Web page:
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6 September 2006


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We are adding data to this section on a continuing basis. Some names may be duplicated. All spellings of names are included. Both Lenape and English versions are included, when available. Also, I am beginning to  sort out similar names. At this juncture, all data are being added without substantive editing. There are discrepancies in the sources used, so use the information presented with some discretion. Names are Lenape-Delaware persons (either English or  Lenape) unless otherwise noted. The term "Whom See" for an entry is being replaced by the full entry for both the English or Lenape version of the name. It takes up more space more work for the editor, but easier for the reader.  Originally, I had tried to separate the different parts of the Lenape name by a hyphen, but now I am going back to the simpler form. For example, Wilaquenaho, rather than Wi-La-Que-Na-Ho or WiLaQueNaHo.

As explained in Lenape Nation on the Web, at one time there were both War Chiefs and Peace Chiefs. The peace chief, ruling when there was no war, was hereditary. The title of war chief could be bestowed on any brave warrior. After the white men came they helped to instigate the idea of having one principal chief over all. They were usually chosen from the chiefs of the Turtle Clan (totem group), the Lenape believing  the Turtle to be the receptacle for the creation of man. In the 1800s, chiefs were chosen from local communities of family groups. This continued until the 1920s when chiefs were elected by the general membership of the Nation.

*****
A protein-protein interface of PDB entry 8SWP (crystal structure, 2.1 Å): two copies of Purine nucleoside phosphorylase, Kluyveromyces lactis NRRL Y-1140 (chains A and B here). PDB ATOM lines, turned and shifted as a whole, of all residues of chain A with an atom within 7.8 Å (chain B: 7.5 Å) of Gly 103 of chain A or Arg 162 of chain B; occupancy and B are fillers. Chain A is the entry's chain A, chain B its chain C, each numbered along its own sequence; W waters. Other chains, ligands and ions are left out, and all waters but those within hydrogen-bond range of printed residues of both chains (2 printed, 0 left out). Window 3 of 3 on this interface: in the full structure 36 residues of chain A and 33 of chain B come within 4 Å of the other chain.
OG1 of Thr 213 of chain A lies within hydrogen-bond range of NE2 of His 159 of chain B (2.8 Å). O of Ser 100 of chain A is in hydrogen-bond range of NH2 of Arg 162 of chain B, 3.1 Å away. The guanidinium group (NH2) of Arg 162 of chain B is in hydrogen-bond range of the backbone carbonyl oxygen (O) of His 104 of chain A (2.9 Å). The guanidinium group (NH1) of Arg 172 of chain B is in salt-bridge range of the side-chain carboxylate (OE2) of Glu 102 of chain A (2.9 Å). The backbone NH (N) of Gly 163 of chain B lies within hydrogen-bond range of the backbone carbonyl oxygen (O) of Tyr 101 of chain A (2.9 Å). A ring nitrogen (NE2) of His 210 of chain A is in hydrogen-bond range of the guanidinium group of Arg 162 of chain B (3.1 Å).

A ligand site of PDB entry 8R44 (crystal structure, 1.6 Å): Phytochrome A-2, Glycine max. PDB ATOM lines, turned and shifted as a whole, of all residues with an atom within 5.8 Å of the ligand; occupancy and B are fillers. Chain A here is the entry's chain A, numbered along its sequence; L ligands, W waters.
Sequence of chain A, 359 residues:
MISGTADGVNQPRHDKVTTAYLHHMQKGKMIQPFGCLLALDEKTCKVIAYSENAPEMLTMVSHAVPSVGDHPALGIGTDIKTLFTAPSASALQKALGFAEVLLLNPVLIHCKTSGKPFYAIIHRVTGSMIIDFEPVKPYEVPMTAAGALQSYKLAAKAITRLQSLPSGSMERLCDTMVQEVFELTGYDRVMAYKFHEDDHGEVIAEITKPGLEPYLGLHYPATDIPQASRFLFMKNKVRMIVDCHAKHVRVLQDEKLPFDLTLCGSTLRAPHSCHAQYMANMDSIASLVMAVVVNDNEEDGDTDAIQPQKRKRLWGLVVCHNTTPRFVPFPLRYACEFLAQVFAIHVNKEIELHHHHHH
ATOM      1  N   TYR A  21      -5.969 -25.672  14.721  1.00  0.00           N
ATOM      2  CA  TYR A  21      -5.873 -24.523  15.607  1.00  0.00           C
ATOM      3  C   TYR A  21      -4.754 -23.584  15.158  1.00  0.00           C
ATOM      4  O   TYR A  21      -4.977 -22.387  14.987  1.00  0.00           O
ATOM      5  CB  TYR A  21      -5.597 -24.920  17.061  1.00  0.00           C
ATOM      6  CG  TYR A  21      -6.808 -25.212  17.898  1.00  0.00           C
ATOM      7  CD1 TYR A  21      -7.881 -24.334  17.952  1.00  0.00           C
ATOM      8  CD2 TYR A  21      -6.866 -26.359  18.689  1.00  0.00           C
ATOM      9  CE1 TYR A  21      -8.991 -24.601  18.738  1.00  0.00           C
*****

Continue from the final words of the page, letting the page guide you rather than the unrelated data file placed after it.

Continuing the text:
Munsee who were signers of treaties have been added. All Delaware--and Munsee  who were signers --from the treaties have now been entered. Currently I am trying to find and document the sources for each entry. The symbol
* by an entry means that I have something further to add to the entry such as a source, a date, or the checking of the spelling of a name. Editor

Times New Roman. Copy 15 November 2004. Photo check A. TH